Sun Life Assurance Company is due to add MMJ as part of its group benefits come March 1. This is a major move for the health care industry, making Sun Life the first major Canadian insurance company to offer MMJ as optional coverage.
On a press release, Sun Life said: “Sun Life’s approach reflects current evidence-based clinical knowledge regarding the medical use of cannabis.”
“As this has become something our clients – being the individual companies known as plan sponsors – have been asking us about more and more, we have moved from the stage of evaluate and review, to now offering it as a benefit for medicinal purposes,” Sun Life senior VP of group benefits Dave Jones told The Globe and Mail.
Dean Connor, Sun Life’s chief executive, echoed Jones’ statement. “Medical marijuana has become a very important part of their treatment program and pain management program,” referring to patients suffering from chronic and terminal ailments.
Sun Life’s coverage for medical cannabis will range from $1,500 to as much as $6,000 per person annually. Currently, Sun Life already insures over 3 million citizens and their families, as well as more than 22,000 Canadian companies for the following conditions: multiple sclerosis, HIV/AIDS, cancer, rheumatoid arthritis, palliative care patients, and more. However, those who intend to add MMJ to their policy will be required to go through an approval process.
Sun Life’s move is timely, considering Canada is set to legalize recreational cannabis sometime later this year and the number of medical cannabis patients continues to grow. However, as early as 2016, Sun Life was already sending out feelers that they would be including MMJ in their coverage. According to the Financial Post, by the end of September 2017, Canada had over 235,000 MMJ patients recorded in the system, a significant increase from the 98,500 recorded just one year before, says Vahan Ajamian, a research analyst from Beacon Securities Ltd.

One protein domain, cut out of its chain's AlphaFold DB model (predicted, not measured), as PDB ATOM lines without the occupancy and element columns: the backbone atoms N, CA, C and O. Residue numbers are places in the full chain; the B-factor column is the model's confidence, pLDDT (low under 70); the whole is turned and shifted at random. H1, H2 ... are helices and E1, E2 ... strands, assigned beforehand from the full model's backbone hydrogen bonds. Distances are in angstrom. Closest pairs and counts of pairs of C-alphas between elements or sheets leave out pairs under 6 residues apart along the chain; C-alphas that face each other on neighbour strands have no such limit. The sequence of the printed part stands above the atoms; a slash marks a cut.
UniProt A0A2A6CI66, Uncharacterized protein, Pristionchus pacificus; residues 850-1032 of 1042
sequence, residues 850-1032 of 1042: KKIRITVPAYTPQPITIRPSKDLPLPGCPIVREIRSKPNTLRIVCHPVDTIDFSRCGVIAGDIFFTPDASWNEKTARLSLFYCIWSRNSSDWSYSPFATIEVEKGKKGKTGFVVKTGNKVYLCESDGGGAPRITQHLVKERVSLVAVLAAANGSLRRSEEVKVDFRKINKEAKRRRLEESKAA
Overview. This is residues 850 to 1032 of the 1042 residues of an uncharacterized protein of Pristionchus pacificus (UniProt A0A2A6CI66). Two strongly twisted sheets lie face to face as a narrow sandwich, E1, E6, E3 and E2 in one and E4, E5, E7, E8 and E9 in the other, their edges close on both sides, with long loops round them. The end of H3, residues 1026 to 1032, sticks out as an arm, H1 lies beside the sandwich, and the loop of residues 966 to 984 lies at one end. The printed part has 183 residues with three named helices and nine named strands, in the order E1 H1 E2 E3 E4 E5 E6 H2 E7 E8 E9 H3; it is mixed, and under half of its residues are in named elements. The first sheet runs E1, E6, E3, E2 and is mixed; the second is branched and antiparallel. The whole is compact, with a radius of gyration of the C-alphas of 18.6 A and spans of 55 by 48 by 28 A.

“The insurance companies have been getting pressure to cover this as regular medicine,” he added.
Sun Life will be conducting regular reviews, analyzing the increasing body of research on the therapeutic benefits of cannabis. If needed, Sun Life said they would be updating their criteria for other conditions.
According to Jonathan Zaid, who heads Canadians for Fair Access to Medical Marijuana, it took years of litigation for attitudes to change about MMJ. “Although there may not be immediate benefit for patients as specific plan sponsors will need to purchase the coverage, this move will make covering medical cannabis simpler than today’s exception process and speaks volumes to the broader acceptance and legitimacy of medical cannabis,” he says.
Prior to Sun Life’s move, most registered patients in Canada had to pay for their MMJ on their own. Hopefully, once March 1 comes, the change will inspire other insurers to move forward.
One of the toughest issues that health care faced with regards to covering MMJ was the fact that cannabis has long been without a Drug Identification Number (DIN). This number is crucial for health care plans, and this is why the MMJ coverage is only being used as an add on through the Medical Services and Equipment section of the plan. This means that cannabis will be treated in the same way as other reimbursements and expenses of the category.
“We hope plan sponsors will see the positive benefits in medical cannabis coverage for their members and employees, including potential cost savings and substation of more harmful drugs, and include this type of coverage on their plan,” Zaid says.
As Sun Life’s plans roll out, we’ll eventually see how the major insurance player as well as others, will tackle certain concerns. Since these plans are covered by employers, we’ll also see if employee benefits will end up including MMJ, but thankfully these conversations are moving along quickly – at least in Canada. For other insurance companies, they may end up taking a wait-and-see approach to analyze how the legal recreational market will impact new insurance products.
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